V. Dallas Merrell, the politically unknown Montgomery County businessman who entered the Republican primary for U.S. Senate, withdrew and then entered the race again, pulled out for the final time yesterday.
Merrell's entrances and exits won more attention than his six-month campaign against the GOP's most prominent candidate, Prince George's County Executive Lawrence J. Hogan. J. Michael Curtis, former linebacker with the Redskins and Colts, who entered the GOP Senate race at the 11th hour last week, also withdrew in Annapolis yesterday, the last day for candidates to withdraw from the Sept. 14 primary.
Although two other candidates remain in the GOP field, perennial candidate William Albaugh and political unknown Donovan B. Finch, Republican leaders used the withdrawals as an occasion to hail Hogan as the nominee against Democratic Sen. Paul S. Sarbanes. "It became quite evident in the past few days that the person best able to beat Paul Sarbanes in November was Larry Hogan," said Maryland Republican Party chief Allan Levey. "We will all unite behind him."
Merrell's campaign is more than $67,000 in debt. He said he was withdrawing because he had received encouragement but not "the hard dollars" to continue the race. He said he will support Hogan.
Hogan, whose campaign fund- raising is lagging far behind Sarbanes', said that with the field of candidates final, Republicans around the country and corporate political action committees will start funneling funds to his campaign. "We're very bullish," he said.
In races for the state legislature, Mary Conroy, widow of the late Bowie Sen. Edward T. Conroy, dropped out as expected from the Democratic primary for a House of Delegates seat. Conroy withdrew from the race after several discussions with party leaders of a possible county or state job.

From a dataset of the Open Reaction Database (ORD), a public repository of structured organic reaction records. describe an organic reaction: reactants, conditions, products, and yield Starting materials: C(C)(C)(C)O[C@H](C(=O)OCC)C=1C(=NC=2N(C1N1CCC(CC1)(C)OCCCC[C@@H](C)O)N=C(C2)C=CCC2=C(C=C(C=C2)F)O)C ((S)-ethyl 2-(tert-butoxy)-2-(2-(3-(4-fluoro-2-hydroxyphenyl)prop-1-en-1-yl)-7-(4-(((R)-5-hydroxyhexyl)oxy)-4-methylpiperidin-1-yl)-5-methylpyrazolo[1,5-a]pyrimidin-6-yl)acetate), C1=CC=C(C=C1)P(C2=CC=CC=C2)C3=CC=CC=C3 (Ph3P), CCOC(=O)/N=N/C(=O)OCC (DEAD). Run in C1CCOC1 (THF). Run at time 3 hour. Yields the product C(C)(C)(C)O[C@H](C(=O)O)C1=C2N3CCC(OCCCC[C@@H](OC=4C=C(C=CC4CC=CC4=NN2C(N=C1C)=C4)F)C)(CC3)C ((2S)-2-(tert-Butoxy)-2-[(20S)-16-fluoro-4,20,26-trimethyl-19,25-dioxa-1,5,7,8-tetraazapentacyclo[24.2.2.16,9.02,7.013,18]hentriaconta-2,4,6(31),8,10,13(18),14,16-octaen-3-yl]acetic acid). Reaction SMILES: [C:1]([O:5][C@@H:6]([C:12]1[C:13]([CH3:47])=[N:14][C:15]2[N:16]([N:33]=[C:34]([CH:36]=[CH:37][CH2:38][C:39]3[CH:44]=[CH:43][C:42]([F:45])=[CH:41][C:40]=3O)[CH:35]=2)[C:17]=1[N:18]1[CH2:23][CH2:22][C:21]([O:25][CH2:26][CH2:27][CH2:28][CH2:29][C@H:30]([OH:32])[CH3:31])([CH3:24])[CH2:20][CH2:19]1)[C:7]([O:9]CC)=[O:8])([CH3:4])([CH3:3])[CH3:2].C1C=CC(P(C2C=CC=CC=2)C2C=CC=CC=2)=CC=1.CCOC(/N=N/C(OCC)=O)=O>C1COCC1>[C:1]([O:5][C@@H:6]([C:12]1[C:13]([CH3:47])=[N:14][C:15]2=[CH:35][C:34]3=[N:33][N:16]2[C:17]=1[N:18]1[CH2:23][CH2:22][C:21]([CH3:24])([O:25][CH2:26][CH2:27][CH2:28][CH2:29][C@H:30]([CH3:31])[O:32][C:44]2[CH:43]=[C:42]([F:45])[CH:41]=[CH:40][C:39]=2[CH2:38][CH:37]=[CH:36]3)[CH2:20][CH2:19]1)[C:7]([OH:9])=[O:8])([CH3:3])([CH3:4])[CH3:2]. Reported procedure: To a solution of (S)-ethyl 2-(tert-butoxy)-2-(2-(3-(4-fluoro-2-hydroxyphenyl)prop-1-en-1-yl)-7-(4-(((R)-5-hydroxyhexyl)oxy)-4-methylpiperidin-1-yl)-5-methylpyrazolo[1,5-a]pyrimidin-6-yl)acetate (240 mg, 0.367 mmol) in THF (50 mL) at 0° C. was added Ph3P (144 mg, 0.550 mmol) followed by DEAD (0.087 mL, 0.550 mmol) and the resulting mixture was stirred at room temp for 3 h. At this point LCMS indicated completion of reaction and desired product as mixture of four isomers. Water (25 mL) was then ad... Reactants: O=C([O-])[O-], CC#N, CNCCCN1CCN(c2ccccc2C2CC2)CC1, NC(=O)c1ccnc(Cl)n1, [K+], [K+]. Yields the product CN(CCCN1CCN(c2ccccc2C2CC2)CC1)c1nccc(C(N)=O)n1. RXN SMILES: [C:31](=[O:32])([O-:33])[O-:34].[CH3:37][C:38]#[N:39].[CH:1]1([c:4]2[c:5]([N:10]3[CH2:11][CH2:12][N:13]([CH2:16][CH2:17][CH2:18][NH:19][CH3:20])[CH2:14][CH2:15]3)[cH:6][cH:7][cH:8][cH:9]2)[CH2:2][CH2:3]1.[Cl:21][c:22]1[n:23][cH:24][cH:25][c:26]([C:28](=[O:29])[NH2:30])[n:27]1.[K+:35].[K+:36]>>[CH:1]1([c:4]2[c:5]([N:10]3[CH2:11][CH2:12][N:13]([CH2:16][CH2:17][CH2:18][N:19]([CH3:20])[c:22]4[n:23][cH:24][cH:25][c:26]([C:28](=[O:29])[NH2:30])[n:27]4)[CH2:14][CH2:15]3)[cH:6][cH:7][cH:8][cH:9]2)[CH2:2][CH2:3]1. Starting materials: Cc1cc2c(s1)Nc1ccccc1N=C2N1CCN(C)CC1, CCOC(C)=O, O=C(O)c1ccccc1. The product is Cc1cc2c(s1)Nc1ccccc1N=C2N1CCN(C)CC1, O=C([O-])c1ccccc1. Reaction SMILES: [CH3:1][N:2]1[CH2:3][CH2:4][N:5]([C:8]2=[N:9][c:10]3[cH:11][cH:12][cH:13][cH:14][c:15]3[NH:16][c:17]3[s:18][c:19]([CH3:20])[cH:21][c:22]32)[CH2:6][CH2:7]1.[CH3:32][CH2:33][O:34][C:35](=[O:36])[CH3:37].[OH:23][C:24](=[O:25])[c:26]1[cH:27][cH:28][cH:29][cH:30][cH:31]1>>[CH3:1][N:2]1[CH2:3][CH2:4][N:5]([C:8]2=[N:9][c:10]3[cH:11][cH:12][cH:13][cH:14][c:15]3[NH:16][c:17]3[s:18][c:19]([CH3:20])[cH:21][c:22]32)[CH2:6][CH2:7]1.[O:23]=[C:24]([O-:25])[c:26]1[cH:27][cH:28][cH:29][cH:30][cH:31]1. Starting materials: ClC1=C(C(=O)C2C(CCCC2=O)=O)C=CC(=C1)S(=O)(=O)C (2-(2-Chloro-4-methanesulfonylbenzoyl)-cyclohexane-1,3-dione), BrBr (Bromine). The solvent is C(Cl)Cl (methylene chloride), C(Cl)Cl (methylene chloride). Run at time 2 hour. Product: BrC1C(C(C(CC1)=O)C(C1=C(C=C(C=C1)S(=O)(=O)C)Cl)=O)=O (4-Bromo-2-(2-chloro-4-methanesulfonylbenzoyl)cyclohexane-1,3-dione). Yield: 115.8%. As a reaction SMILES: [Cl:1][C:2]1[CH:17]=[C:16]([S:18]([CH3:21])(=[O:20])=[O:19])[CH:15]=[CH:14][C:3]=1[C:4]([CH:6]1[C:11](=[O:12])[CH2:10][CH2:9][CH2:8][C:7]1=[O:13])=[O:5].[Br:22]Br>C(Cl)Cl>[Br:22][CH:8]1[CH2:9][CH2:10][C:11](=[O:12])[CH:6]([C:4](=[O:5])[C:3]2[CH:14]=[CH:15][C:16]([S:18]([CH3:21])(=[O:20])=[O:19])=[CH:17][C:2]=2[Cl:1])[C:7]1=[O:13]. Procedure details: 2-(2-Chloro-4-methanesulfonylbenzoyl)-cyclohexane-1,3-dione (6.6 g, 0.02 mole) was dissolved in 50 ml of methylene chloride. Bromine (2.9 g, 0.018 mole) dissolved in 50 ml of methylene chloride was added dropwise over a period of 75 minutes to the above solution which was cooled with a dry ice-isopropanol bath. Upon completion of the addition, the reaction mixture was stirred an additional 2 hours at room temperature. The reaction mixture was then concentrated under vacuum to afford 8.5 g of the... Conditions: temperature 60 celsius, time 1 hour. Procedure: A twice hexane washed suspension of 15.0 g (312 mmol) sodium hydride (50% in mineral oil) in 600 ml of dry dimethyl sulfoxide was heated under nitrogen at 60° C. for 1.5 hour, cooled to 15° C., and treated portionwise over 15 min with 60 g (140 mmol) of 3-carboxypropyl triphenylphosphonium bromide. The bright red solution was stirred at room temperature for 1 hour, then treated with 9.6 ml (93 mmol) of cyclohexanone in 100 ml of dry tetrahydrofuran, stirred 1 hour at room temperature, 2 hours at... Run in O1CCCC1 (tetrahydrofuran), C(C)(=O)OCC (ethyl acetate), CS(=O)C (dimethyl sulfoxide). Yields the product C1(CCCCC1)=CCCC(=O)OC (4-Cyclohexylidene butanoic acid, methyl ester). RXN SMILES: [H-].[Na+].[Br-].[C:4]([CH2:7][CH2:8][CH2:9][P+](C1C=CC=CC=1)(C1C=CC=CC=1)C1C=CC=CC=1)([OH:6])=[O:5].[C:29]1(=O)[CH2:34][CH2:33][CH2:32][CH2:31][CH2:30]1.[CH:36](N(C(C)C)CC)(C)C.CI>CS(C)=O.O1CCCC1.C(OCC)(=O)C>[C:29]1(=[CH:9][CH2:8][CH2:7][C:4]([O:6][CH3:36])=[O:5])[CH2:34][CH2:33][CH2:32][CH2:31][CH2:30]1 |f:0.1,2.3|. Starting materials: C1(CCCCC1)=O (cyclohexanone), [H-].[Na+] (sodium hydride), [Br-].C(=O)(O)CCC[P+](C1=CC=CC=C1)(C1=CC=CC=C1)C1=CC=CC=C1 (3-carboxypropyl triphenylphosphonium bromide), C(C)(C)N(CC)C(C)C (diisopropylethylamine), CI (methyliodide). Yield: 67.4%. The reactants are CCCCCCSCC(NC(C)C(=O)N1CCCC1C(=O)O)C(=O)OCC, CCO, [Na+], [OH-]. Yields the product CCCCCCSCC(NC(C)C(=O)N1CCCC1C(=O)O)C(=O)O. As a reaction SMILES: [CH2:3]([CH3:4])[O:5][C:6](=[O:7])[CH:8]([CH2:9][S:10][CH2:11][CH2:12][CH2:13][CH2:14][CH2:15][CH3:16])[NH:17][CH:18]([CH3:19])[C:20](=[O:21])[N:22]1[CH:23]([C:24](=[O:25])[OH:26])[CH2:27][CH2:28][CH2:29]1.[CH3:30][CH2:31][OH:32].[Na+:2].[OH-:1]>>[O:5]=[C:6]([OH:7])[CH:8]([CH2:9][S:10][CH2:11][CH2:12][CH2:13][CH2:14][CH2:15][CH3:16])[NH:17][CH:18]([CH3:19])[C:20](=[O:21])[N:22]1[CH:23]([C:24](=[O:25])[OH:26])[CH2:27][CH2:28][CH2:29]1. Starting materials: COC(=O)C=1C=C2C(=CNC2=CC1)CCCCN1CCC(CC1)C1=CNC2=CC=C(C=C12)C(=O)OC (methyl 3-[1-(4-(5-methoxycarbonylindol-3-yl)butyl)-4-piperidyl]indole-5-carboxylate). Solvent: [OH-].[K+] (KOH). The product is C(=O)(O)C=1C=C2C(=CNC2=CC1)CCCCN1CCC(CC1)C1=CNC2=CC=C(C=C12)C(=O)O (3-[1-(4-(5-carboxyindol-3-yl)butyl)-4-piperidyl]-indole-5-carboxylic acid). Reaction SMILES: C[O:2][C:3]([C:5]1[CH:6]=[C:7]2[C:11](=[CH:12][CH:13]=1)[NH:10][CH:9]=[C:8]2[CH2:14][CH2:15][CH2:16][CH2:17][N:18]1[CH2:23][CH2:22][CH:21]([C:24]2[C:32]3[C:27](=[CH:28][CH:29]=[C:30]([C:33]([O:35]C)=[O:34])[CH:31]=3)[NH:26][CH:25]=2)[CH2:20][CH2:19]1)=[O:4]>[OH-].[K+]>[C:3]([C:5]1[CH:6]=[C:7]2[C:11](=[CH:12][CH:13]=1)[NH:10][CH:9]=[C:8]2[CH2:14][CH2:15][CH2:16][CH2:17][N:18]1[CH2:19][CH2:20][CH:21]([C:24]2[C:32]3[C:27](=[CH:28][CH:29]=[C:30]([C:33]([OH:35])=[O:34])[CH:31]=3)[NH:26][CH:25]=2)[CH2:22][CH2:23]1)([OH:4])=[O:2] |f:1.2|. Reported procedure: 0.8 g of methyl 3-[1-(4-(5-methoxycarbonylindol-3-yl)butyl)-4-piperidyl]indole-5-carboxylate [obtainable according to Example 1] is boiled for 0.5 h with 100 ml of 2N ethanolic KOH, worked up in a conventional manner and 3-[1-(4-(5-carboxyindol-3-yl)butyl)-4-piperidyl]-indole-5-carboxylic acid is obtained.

Also in the Bowie district, Democrat Timothy S. Williams dropped out of the race for state Senate, giving Leo Green a free ride through the September Democratic primary. Green will face Burton Oliver, a Republican, in the November general election.
Williams said yesterday he decided to withdraw after Green indicated that incumbent Del. Joan Pitkin, a friend of Williams, might be dropped from Green's ticket, which includes the other incumbents, if Williams stayed in the race.
In Baltimore County, incumbent Del. William Rush pulled out of his reelection race. The decision by Rush, who said he had thought about getting out of politics since the 1978 election, appears to give a boost to the candidacy of former Baltimore County executive Dale Anderson, who was convicted in 1974 of political corruption charges and is now seeking a seat in the House of Delegates.